Next, a leader knows how to make a project professionally beneficial for the staff. Sometimes managers don’thave ‘formal’ power (e.g. firing and raises). Without that, how can you motivatestaff? Make it for their benefit! A tactic I use to motivate staff is to point outa) the importance of this task to the company/project/strategic goal and b) theprofessional/career development that the employee will get from the project interms of experience and new skill development. I explain to them how the taskrelates to a larger thing such as how it applies to the industry in general. This high level communication about thecompany’s strategic goals and its importance to the industry in general is thebest kind of career development program a company can have! Not only do you getthe staff’s complete dedication to the project, but you also develop theirunderstanding for bigger projects later.
Lastly, a leader recognizes their staff’s efforts and showsappreciation. A leader is never challenged or intimidated when a staff memberhas a good idea. A good leader never takes credit for another’s work. A leaderwill sponsor ideas and let the staff develop them and a leader will sit backand LISTEN when someone has a better plan. You may be surprised by how much ofa motivator little phrases like ‘thank you’, ‘good job’, ‘smart idea’, etc. really are tostaff members.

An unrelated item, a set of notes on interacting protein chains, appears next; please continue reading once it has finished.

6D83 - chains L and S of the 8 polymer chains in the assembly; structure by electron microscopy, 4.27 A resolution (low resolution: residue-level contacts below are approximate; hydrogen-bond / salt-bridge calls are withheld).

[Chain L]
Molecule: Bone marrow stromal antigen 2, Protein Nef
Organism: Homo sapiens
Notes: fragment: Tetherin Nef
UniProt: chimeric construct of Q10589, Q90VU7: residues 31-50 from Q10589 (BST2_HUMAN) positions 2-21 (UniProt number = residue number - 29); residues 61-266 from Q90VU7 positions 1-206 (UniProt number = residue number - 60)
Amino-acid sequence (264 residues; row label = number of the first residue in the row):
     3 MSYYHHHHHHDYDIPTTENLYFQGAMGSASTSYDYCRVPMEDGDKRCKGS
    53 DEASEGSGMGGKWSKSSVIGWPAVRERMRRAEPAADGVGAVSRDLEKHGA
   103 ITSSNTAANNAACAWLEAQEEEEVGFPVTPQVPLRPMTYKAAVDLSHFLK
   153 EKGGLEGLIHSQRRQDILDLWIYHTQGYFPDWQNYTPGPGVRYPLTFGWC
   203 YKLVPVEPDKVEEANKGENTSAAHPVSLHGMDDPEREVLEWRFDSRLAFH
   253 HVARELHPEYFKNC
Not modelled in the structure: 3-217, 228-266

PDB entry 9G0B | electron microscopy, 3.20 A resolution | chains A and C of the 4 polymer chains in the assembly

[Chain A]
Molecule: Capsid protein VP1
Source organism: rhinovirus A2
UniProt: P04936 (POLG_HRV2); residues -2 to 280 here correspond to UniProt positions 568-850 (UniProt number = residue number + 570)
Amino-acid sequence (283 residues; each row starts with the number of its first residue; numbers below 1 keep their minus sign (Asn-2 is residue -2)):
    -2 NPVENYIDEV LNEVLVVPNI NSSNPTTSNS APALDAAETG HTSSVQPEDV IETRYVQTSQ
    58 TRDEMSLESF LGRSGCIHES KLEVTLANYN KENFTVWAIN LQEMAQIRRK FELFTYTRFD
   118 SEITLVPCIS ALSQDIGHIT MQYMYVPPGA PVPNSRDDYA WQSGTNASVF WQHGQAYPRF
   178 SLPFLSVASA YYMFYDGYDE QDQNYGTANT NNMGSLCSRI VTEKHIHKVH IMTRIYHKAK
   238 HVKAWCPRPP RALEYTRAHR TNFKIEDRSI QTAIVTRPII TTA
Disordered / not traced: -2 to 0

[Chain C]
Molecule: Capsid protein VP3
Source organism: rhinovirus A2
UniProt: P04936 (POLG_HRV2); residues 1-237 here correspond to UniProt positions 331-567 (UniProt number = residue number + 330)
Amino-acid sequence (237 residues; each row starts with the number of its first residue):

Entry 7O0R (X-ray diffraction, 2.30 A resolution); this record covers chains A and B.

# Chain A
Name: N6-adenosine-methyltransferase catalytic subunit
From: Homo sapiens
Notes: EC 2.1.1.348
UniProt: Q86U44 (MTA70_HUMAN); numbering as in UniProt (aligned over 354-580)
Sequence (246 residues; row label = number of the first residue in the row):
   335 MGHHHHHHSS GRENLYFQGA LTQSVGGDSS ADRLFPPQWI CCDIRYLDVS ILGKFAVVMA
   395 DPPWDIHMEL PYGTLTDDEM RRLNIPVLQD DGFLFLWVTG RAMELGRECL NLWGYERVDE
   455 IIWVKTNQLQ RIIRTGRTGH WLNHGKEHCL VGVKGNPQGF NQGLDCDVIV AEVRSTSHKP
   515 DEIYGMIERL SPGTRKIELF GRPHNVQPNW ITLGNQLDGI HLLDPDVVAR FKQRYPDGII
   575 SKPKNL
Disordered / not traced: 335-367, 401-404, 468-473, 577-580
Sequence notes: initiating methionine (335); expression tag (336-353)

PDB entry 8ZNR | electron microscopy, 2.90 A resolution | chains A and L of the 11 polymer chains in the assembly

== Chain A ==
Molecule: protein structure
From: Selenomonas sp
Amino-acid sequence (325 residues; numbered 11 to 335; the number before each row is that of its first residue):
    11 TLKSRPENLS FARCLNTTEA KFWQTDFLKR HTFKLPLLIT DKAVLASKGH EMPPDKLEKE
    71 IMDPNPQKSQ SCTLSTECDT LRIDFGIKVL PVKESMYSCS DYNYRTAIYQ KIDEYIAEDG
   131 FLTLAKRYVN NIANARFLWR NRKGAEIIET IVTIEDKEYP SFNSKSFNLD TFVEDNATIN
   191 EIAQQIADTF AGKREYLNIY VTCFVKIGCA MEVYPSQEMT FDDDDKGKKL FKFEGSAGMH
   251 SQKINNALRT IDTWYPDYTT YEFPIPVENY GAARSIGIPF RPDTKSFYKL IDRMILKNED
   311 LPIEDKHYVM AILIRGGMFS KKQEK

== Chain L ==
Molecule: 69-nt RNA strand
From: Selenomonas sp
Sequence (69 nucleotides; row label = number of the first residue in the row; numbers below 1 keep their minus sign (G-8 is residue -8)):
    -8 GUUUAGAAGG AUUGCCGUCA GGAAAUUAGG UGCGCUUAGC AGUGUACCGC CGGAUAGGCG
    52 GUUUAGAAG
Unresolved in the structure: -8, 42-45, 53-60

Now, some may say ‘why should I waste my time telling them staff whyto do a tasks – I am the boss and if they want a job they will listen’. Well then, you’re not a leader, you are mean. Withthat attitude, you will never have a staff give back according to their maximumpotential. A leader is a motivator – a leader is a cheerleader – a leader is amentor. How do they do it? They treatthe staff professionally, they communicate, they do not micromanage, theyaccept their own limitations, and they encourage staff communication andcreativity. Help staff to realize theimportance of their role make them feel professional and they will actprofessionally!